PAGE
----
If you have any concerns or questions about your care during your inpatient stay, the Matron can assist with problems if the ward staffs are unable to do so.

To learn more about the nursing roles involved in your care and rehabilitation, click here

Occupational Therapist (OT)

An OT will help you become as independent as possible with daily living tasks:

    • They will give advice on equipment and liaise closely with community services, including arranging an assessment of the home environment.
    • The OT will also help with issues regarding employment, education, leisure and driving.
    • OTs will also focus on upper limb management and treatment, including splinting, for those patients with impaired upper limb function.
Occupational Therapy Team

Patient Concierge Service 

Free-to-use personal service.
We’re here to take care of all your non-medical needs, making your time with us that little bit easier.

    • As a patient of Stoke Mandeville hospital, you and your visitors have completely free access to our onsite Patient Concierge service, here to assist you with all your non-medical needs during your time with us.
    • Whilst your recovery and wellbeing are your number one focus, we understand you might have additional worries or tasks on your mind that you’re unable to carry out whilst you’re in care. Patient Concierge are on hand to relieve you of these worries, and help make your time at Stoke Mandeville as comfortable as possible.
    • Once you’re settled in, the Patient Concierge team will introduce themselves and the service to you, and answer any questions you might have on how we can assist you.

We’re available Monday – Friday and can be contacted by email or telephone:

Email: patientconcierge@circles.com
Telephone: 07917 233 766

Note: For more details on how the Patient Concierge Service can help, please  click this link

Patient Education

(Situated next to the café)

The Patient Education team is responsible for organising the Patient Education Programme covering Spinal Cord Injury (SCI) related topics.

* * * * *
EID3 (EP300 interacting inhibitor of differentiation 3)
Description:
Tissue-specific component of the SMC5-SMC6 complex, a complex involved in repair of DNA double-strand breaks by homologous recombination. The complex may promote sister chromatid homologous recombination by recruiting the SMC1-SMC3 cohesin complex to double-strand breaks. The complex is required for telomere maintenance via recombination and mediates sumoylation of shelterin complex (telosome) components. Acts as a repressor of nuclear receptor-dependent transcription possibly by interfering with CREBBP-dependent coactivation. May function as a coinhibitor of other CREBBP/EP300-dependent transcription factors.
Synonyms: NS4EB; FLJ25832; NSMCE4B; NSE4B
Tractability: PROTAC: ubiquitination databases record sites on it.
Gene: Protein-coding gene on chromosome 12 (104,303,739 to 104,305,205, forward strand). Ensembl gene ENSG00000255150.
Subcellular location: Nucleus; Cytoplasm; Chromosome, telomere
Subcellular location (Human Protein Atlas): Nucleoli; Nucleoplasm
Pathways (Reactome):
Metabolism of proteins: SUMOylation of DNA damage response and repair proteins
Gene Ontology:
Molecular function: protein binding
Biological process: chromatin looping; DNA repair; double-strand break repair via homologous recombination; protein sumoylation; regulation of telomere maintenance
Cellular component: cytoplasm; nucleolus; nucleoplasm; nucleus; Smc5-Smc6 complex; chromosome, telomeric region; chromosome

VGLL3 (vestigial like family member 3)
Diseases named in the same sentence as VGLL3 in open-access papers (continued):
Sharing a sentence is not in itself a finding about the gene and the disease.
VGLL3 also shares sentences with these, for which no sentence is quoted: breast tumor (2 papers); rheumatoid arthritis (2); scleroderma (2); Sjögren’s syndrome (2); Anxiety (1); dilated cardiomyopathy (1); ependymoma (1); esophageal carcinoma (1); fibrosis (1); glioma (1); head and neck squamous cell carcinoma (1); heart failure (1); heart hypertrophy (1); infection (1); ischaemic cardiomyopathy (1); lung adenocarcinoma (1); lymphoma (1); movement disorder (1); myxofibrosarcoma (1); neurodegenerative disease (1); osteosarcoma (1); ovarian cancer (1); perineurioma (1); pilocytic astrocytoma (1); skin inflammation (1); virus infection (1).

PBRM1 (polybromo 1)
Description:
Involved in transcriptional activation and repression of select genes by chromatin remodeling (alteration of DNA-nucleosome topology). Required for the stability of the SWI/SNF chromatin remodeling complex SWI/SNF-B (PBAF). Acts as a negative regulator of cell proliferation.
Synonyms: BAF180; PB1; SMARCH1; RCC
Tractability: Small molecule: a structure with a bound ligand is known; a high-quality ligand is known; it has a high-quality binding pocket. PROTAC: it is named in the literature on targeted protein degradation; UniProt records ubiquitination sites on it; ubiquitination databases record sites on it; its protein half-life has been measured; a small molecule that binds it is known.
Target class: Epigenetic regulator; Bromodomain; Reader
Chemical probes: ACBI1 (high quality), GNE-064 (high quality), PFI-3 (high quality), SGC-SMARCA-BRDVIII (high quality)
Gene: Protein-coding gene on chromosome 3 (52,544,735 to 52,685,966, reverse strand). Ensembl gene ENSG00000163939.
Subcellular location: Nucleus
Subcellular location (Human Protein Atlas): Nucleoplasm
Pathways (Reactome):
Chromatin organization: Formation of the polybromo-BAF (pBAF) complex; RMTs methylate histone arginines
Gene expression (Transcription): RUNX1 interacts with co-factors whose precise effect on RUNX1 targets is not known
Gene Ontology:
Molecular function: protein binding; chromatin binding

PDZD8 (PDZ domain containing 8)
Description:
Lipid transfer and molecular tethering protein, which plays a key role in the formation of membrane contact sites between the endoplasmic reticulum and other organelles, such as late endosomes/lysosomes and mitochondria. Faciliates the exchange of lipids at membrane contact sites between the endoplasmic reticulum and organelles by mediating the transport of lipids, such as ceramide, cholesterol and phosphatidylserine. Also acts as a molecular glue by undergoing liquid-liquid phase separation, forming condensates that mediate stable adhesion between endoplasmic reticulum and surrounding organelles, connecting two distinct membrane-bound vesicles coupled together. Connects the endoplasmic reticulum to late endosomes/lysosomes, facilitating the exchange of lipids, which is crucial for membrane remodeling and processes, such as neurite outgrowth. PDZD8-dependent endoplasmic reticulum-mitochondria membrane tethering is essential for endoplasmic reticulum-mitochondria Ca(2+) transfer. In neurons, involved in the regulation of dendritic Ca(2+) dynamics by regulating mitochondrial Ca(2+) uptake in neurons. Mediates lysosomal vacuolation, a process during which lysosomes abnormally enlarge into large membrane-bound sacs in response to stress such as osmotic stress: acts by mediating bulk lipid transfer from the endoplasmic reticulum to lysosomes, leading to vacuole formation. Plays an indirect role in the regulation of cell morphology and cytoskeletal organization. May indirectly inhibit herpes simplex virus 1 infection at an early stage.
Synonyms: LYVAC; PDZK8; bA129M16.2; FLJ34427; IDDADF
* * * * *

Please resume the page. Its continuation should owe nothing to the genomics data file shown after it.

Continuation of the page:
• The team mostly consists of peer support, and offers group sessions and 1 to 1 session depending on needs.
    • Understanding SCI enables patients to regain control and responsibility for themselves, in order to avoid medical complications and to keep healthy.
    • Knowledge inspires confidence and thereby patients can make informed choices about their lifestyle following discharge from the NSIC.
Patient Education Team
Patient Education are also responsible for organising regular information events for relatives and friends of the patient:
    • There are also some recordings of the presentations if you are unable to attend the session.
    • Details about the ‘Friends and Family Morning’ is circulated within the NSIC and you can find out more – and book your place – here.
      NOTE: Since the pandemic these information sessions are being held online.

Peer Support

The Spinal Injuries Association (SIA) has SCI peer advisers working at all the Spinal Injury Centres.

    • At the NSIC, the Peer Support officer usually visits the centre on a weekly basis.
    • They can talk to you and your relative about any concerns either of you may have, answer any queries about living with SCI, and source information for you on a wide range of topics.
    • Their contact telephone number is in the Patient Education room.

Back Up has Outreach and support coordinators who are also present in the centre on a weekly basis

Aspire has a designated Independent living advisor who visits twice a week, usually on Wednesdays and Thursdays.

NOTE: You will have the chance to meet these representatives during a Patient education group session called ‘’ Charity Support’’. They all wear shirts customised for their organisation and carry an ID badge.


A physiotherapist will assess you within the first 24 hours after admission:

    • They will help patients with breathing and pain and will support them during the transition from acute care to mobilisation and rehabilitation.
    • In order to become independent, patients will also be helped to apply the physical skills of strength, balance, joint mobility, co-ordination and transfer skills.
    • The physiotherapist will also liaise with community services in relation to supplying appropriate equipment such as a wheelchair and cushion.

Speech and Language Therapist

These therapists assess both communication and swallowing difficulties which may have resulted from Spinal Cord Injury.

    • Difficulties with using your voice are the main communication difficulties that may occur following a spinal cord injury. Speech and Language Therapists will assess your voice and then provide therapy to aid this.
    • If you have a tracheostomy and/or are on ventilator support, this can also affect your ability to use your voice. The Speech and Language Therapist may look at using alternative ways of getting your message across, such as alphabet charts, communication aids, eye gaze systems.
    • Speech and Language Therapists work as part of the multidisciplinary team to help wean patients with Spinal Cord Injury from their ventilation support and tracheostomy tube, helping re-stimulate the airway, to aid voice and sensation for eating/drinking.
    • Your food and drink may need to be modified to avoid any chest infections from food and drink “going down the wrong way” or alternative nutrition may need to be explored.